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Last Updated: Friday, 12 November, 2004, 17:55 GMT
Kate Russell
By Kate Russell
BBC Click Online Webscape-r

Kate Russell gives us her latest selection of the best sites on the World Wide Web.

Le Louvre

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My recent interest in finding historical and cultural sites on the internet has caused me to stumble into some rare finds - but also uncover some old classics that have been given the high-tech treatment, such as Le Louvre.

You can view these pages in four languages, so there should not be any of the usual communication problems associated with foreign travel.

From the opening page you can click links to all the sections, which remain in a resident menu panel on the left throughout your stay at the website - very useful indeed. In my opinion every website should have this feature.

Surprisingly, despite these pages being fairly picture-heavy, they load incredibly quickly - the sign of a really well built website.

The content does not let the side down either (would you expect any less from Le Louvre?)

There are 360-degree views of some of the grander sights in the virtual tour section, and plenty of pictures and information about selected exhibits from the museum under "collections", including a glimpse of the famous Mona Lisa.

It is one of those websites you need to explore at your own pace, preferably with some dignified classical music playing in the background.

My Bit of the Planet

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David Jones wrote in to suggest his little bit of the planet might be worth taking a look at, and I would tend to agree.

Not so much because of its style and presentation, but more for the passion and dedication with which these pages have been created.

They chronicle, in pictures and words, the activity in David's back garden over the past four years or so.

The website has a charming name, and really reflects the pride with which its creator keeps his garden.

And the local wildlife clearly appreciates his efforts too.

There are nesting Great Tits, with some excellent shots from inside the nesting box, the story of various pond visitors, and ladybirds frolicking in the undergrowth.

Laid out in a diary format, it is easy to follow and really charmingly written.

I have enjoyed exploring your garden, David Jones from Aldershot - thank you very much.

Spy vs Spyware

The BBC is not responsible for the content of external internet sites.

Anyone who likes to surf the web will have heard about spyware. Pop-ups, hijackers, trackers and spiders are everywhere.

But what on earth are they? How do you get them? And more importantly, does it really matter?

You go to any number of anti-spyware websites and they will spout a litany of reasons why you should be protected up to the hilt - but then, they have a vested interest in you adopting their way of thinking.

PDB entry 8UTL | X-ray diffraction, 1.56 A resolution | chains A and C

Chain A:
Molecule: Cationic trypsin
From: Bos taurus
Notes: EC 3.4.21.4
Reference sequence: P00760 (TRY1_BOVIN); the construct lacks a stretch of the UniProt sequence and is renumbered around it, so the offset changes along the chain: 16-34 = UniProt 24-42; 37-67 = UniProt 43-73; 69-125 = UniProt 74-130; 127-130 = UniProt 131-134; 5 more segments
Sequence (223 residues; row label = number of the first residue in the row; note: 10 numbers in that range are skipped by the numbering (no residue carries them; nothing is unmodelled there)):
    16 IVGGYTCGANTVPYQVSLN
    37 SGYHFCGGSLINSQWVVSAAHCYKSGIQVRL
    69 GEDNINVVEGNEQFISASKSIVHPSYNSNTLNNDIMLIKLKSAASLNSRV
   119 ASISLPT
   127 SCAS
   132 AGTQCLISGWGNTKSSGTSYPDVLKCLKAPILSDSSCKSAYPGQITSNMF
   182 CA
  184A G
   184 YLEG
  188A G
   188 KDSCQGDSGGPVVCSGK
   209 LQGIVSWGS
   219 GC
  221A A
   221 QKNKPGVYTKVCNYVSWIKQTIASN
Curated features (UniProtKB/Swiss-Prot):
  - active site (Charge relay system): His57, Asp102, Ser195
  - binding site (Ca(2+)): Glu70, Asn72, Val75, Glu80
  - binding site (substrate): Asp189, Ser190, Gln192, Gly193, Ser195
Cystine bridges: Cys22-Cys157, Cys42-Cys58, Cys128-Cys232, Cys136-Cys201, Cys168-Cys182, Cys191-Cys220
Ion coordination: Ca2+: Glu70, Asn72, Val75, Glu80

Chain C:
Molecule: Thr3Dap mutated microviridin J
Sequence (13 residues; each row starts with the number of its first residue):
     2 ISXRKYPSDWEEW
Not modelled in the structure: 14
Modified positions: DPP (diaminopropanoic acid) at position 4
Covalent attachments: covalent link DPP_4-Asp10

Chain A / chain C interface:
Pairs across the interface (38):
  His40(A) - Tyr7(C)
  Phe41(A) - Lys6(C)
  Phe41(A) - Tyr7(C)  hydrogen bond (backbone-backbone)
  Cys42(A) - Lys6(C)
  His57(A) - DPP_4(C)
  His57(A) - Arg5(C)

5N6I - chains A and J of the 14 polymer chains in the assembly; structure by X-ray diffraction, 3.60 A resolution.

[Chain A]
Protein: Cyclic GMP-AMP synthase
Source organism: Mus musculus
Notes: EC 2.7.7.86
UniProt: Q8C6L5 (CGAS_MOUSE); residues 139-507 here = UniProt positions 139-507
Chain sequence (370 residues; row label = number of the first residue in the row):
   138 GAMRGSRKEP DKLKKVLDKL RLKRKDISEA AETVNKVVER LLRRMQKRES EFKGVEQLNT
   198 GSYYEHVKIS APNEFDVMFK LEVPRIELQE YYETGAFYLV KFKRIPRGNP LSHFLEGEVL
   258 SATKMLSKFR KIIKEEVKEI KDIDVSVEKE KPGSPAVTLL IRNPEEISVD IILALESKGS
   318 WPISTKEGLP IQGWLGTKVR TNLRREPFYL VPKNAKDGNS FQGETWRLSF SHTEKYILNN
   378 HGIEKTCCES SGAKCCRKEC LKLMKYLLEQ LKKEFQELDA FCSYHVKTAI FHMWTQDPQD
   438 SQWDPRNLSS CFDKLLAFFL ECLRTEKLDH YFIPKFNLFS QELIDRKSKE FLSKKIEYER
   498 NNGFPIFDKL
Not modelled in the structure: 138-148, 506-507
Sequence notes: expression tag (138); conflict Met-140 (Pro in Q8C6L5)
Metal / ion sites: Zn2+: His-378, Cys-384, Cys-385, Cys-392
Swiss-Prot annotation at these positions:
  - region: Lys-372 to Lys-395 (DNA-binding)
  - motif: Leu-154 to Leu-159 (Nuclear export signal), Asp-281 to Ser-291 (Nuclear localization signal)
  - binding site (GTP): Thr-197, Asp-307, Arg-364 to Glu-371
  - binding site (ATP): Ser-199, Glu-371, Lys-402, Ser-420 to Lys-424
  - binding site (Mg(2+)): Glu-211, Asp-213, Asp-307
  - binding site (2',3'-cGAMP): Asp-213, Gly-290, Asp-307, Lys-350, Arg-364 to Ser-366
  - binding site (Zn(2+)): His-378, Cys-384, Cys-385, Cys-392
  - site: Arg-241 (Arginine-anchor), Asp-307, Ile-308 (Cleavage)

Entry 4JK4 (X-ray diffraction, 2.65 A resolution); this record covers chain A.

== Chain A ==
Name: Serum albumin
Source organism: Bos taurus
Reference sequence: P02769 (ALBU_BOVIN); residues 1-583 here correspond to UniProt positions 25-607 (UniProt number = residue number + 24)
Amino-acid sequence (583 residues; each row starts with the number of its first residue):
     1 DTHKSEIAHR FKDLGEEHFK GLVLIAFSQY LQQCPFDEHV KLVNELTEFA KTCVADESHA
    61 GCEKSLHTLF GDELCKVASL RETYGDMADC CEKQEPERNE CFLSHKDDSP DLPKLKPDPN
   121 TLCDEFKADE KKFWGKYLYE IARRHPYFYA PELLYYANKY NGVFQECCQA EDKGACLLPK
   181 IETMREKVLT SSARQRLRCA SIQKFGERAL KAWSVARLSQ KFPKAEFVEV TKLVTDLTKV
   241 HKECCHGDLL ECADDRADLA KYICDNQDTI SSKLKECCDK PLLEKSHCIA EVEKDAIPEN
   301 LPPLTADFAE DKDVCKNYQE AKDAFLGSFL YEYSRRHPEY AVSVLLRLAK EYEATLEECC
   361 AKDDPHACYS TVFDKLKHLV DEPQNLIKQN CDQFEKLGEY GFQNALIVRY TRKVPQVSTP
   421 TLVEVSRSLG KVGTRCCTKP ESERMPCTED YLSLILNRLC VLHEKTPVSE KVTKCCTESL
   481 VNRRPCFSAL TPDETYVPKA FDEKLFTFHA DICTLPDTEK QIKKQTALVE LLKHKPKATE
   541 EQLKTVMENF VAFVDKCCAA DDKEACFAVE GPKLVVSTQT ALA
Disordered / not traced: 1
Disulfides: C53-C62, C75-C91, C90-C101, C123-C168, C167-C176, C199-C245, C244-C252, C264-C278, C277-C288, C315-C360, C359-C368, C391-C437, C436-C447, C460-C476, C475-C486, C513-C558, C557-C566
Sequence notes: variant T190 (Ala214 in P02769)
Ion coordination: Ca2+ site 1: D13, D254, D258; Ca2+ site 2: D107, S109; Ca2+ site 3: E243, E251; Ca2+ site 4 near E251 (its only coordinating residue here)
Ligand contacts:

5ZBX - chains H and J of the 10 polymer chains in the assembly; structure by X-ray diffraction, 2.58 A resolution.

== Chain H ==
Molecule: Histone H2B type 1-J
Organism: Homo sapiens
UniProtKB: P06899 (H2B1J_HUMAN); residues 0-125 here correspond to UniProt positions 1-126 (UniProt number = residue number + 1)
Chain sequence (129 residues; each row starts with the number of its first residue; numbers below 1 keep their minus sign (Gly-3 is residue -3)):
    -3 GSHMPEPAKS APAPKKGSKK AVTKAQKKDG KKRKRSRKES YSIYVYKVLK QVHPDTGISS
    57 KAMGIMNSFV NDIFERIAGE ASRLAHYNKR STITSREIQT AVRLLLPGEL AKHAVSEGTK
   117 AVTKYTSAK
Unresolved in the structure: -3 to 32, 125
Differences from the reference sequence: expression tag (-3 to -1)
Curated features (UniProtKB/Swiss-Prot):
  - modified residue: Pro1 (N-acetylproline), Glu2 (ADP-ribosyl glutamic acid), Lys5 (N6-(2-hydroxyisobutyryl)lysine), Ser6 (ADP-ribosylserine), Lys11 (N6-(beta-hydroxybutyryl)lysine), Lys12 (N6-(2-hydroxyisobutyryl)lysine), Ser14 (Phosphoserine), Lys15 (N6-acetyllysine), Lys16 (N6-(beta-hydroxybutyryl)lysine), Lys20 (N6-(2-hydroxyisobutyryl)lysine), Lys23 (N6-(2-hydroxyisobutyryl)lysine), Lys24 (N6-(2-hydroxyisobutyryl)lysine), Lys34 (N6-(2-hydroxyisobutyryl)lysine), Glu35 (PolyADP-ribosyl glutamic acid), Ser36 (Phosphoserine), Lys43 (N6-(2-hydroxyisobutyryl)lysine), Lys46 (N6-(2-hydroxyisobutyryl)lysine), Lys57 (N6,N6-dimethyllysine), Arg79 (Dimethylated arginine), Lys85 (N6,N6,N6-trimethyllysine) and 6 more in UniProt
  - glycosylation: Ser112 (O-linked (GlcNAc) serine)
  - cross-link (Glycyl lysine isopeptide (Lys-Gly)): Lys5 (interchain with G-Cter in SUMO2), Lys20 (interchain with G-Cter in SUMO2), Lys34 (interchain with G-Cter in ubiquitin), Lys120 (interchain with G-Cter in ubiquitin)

How can you tell whose product is best for the job, and what you should worry about, as opposed to what poses no real threat?

Spy vs Spyware was created by a PC consultant who works for a large firm, and who has been required to discover the things that work best for dealing with spyware in his office.

He must have had a lot of cases to deal with as he has gone to some trouble putting this information into the public domain.

It is not very aesthetic, but then the guy does work in IT.

What is important here is the clear, concise, no-hype information about the nasty things you might pick up as you journey through the pages of the web, and how to get rid of them - including links to download pages for the tools he is using.


The BBC is not responsible for the content of external internet sites.

And so to our final website, and a nice little chat with Alice - a computer chat program which recently won, for the third time, a prestigious prize for human-like conversation.

The pages of AliceBot hold a wealth of essential reading about artificial intelligence.

There is even information about the technology used to build Alice, and how you can start programming a robot for yourself.

Click "Chat with Alice" to begin chatting with the robot herself. It is a unique and surprising experience.

It is only text-based, but the artificial intelligence is really very impressive.

Alice responds politely and with complete relevance, and even asks counter questions from time to time.

In the past few days I have spent some time trying to trip her up.

Getting into a conversation with her about whether she is real or not was interesting to say the least.

But on the whole, aside from the speed with which she replies, one could almost be fooled into thinking one is chatting with a person.

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Click Online is broadcast on BBC News 24: Saturday at 2030, Sunday at 0430 and 1630, and on Monday at 0030. A short version is also shown on BBC Two: Saturday at 0645 and BBC One: Sunday at 0730 . Also BBC World.

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